The term Image Texture simply means that a graphic image, which is a pixel grid composed of R, G, B, and sometimes Alpha values. It is used as the input source to the texture. As with other types of textures, this information can be used in a number of ways, not only as a simple “decal”.
Video textures are a some kind of Image textures and based on movie file or sequence of successive numbered separate images. They are added in the same way that image textures are.
When the Texture Type Image or Movie is selected, three new panels present themselves allowing to control most aspects of how image textures are applied: Image, Image Sampling, and Image Mapping.
About Image-Based Texturing¶
Texture images take up precious memory space, often being loaded into a special video memory bank that is very fast and very expensive, so it is often very small. So, keep the images as small as possible. A 64×64 image takes up only one fourth the memory of a 128×128 image.
For photorealistic rendering of objects in animations, often larger image textures are used, because the object might be zoomed in on in camera moves. In general, you want to use a texture sized proportionally to the number of pixels that it will occupy in the final render. Ultimately, you only have a certain amount of physical RAM to hold an image texture and the model and to provide workspace when rendering your image.
For the most efficient memory usage, image textures should be square, with dimensions as powers of 2, such as 32×32, 64×64, 128×128, 256×256, 1024×1024, 2048×2048, and 4096×4096.
If you can reuse images across different meshes, this greatly reduces memory requirements. You can reuse images if you map those areas of the meshes that “look alike” to a layout that uses the common image.
When using file textures, it is very important that you have Mapped the UVs of the mesh, and they are laid out appropriately.
You do not have to UV map the entire mesh. The sphere above on the left has some faces mapped, but other faces use procedural materials and textures. Only use UV textures for those portions of your mesh where you want very graphic, precise detail. For example, a model of a vase only needs UV texture for the rim where decorative artwork is incorporated. A throw pillow does not need a different image for the back as the front; in fact many throw pillows have a fabric (procedural material) back.
As another example, you should UV map both eyes of a head to the same image (unless you want one bloodshot and the other clear). Mapping both sides of a face to the same image might not be advisable, because the location of freckles and skin defects are not symmetrical. You could of course change the UV map for one side of the face to slightly offset, but it might be noticeable. Ears are another example where images or section of an image can be mapped to similar faces.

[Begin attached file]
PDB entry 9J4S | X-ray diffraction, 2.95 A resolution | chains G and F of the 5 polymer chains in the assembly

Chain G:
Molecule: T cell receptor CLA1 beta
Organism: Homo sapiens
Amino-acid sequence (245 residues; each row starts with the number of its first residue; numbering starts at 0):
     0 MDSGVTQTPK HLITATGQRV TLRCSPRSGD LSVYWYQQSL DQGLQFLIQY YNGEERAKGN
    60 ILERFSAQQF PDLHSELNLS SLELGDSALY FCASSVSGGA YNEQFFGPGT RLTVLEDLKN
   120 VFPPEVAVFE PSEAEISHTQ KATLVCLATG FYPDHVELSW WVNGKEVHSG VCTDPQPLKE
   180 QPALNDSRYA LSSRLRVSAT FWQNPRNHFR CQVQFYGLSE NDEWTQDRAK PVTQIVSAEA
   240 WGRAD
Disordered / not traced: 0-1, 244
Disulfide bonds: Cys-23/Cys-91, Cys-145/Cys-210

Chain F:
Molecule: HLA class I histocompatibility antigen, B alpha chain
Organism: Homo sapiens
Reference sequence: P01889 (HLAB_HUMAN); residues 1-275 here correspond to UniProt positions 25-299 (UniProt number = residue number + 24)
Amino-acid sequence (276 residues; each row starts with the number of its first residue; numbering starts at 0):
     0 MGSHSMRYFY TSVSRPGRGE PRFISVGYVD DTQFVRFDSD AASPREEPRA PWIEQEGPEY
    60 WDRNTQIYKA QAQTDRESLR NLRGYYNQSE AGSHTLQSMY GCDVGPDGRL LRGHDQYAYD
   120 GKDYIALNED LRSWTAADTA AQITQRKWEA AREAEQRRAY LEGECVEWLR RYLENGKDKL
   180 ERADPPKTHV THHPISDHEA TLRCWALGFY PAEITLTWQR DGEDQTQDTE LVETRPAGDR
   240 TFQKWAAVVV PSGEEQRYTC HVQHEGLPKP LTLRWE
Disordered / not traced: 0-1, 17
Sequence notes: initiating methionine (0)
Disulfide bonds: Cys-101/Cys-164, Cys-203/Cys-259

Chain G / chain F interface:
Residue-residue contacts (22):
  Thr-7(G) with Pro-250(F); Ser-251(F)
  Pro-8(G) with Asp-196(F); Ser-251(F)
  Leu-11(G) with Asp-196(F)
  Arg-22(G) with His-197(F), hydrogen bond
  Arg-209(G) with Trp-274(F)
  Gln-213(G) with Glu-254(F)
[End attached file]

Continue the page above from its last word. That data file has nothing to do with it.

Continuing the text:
UV Textures vs. Procedural Textures¶
A Material Texture, that has a Map Input of UV, and is an image texture that is mapped to Color, is equivalent to a UV texture. It provides much more flexibility, because it can be sized and offset, and the degree to which it affects the color of your object can be controlled in the Map To panel. In addition, you can have different images for each texture channel; one for color, one for alpha, one for normals, one for specularity, one for reflectivity, etc. Procedural textures, like Clouds, are incredibly simple and useful for adding realism and details to an image.
|UV Texture||Procedural Texture|
|Image maps to precise coordinates on the selected faces of the mesh.||Pattern is generated dynamically, and is mapped to the entire mesh (or portion covered by that material).|
|The Image maps once to a range of mesh faces specifically selected.||Maps once to all the faces to which that material is assigned; either the whole mesh or a portion.|
|Image is mapped once to faces.||Size XYZ in the Map Input allows tiling the texture many times across faces. Number of times depends on size of mesh.|
|Affect the color and the alpha of the object.||Can also affect normals (bumpiness), reflectivity, emit, displacement, and a dozen other aspects of the mesh’s appearance; can even warp or stencil subsequent textures.|
|Can have many for a mesh.||Can be layered, up to 10 textures can be applied, layering on one another. Many mix methods for mixing multiple channels together.|
|Any Image type (still, video, rendered). Generated test grid available.||Many different types: clouds, wood grain, marble, noise, and even magic.|
|Provides the UV layout for animated textures.||Noise is the only animated procedural texture.|
|Takes very limited graphics memory||Uses no or little memory; instead uses CPU compute power.|
So, in a sense, a single UV texture for a mesh is simpler but more limited than using multiple textures (mapped to UV coordinates), because they do one specific thing very well: adding image details to a range of faces of a mesh. They work together if the procedural texture maps to the UV coordinates specified in your layout. As discussed earlier, you can map multiple UV textures to different images using the UV Coordinate mapping system in the Map Input panel.